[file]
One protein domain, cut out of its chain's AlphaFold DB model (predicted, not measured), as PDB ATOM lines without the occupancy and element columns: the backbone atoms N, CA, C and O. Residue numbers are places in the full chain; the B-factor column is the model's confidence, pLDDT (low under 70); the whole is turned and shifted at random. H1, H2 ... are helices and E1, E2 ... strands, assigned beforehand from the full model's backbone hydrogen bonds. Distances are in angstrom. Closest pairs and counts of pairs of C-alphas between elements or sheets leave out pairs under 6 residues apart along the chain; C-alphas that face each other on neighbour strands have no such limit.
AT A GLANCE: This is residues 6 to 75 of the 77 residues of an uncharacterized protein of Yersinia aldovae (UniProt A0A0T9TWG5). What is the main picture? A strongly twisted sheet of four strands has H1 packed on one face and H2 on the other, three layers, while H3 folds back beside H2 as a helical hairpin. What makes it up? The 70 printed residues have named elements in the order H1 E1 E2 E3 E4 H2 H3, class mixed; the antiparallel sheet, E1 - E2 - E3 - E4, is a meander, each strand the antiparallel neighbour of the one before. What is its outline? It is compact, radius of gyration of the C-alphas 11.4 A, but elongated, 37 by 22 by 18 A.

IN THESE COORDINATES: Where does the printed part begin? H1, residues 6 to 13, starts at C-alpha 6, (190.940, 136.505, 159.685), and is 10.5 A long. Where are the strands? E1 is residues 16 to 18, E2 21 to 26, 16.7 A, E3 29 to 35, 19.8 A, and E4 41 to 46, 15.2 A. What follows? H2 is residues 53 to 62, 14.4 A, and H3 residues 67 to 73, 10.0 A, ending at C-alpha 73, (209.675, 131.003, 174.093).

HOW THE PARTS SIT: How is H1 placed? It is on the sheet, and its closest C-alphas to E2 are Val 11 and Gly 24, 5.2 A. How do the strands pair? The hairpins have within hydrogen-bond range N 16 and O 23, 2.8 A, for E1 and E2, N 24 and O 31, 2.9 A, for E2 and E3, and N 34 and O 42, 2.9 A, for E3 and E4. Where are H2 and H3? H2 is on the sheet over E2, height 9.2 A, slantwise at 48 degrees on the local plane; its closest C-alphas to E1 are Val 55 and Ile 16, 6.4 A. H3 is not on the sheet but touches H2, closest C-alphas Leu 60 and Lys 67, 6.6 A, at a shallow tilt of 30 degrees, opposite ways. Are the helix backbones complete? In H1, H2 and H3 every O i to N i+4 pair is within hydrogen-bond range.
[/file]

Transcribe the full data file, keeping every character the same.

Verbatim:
One protein domain, cut out of its chain's AlphaFold DB model (predicted, not measured), as PDB ATOM lines without the occupancy and element columns: the backbone atoms N, CA, C and O. Residue numbers are places in the full chain; the B-factor column is the model's confidence, pLDDT (low under 70); the whole is turned and shifted at random. H1, H2 ... are helices and E1, E2 ... strands, assigned beforehand from the full model's backbone hydrogen bonds. Distances are in angstrom. Closest pairs and counts of pairs of C-alphas between elements or sheets leave out pairs under 6 residues apart along the chain; C-alphas that face each other on neighbour strands have no such limit.
AT A GLANCE: This is residues 6 to 75 of the 77 residues of an uncharacterized protein of Yersinia aldovae (UniProt A0A0T9TWG5). What is the main picture? A strongly twisted sheet of four strands has H1 packed on one face and H2 on the other, three layers, while H3 folds back beside H2 as a helical hairpin. What makes it up? The 70 printed residues have named elements in the order H1 E1 E2 E3 E4 H2 H3, class mixed; the antiparallel sheet, E1 - E2 - E3 - E4, is a meander, each strand the antiparallel neighbour of the one before. What is its outline? It is compact, radius of gyration of the C-alphas 11.4 A, but elongated, 37 by 22 by 18 A.

IN THESE COORDINATES: Where does the printed part begin? H1, residues 6 to 13, starts at C-alpha 6, (190.940, 136.505, 159.685), and is 10.5 A long. Where are the strands? E1 is residues 16 to 18, E2 21 to 26, 16.7 A, E3 29 to 35, 19.8 A, and E4 41 to 46, 15.2 A. What follows? H2 is residues 53 to 62, 14.4 A, and H3 residues 67 to 73, 10.0 A, ending at C-alpha 73, (209.675, 131.003, 174.093).

HOW THE PARTS SIT: How is H1 placed? It is on the sheet, and its closest C-alphas to E2 are Val 11 and Gly 24, 5.2 A. How do the strands pair? The hairpins have within hydrogen-bond range N 16 and O 23, 2.8 A, for E1 and E2, N 24 and O 31, 2.9 A, for E2 and E3, and N 34 and O 42, 2.9 A, for E3 and E4. Where are H2 and H3? H2 is on the sheet over E2, height 9.2 A, slantwise at 48 degrees on the local plane; its closest C-alphas to E1 are Val 55 and Ile 16, 6.4 A. H3 is not on the sheet but touches H2, closest C-alphas Leu 60 and Lys 67, 6.6 A, at a shallow tilt of 30 degrees, opposite ways. Are the helix backbones complete? In H1, H2 and H3 every O i to N i+4 pair is within hydrogen-bond range.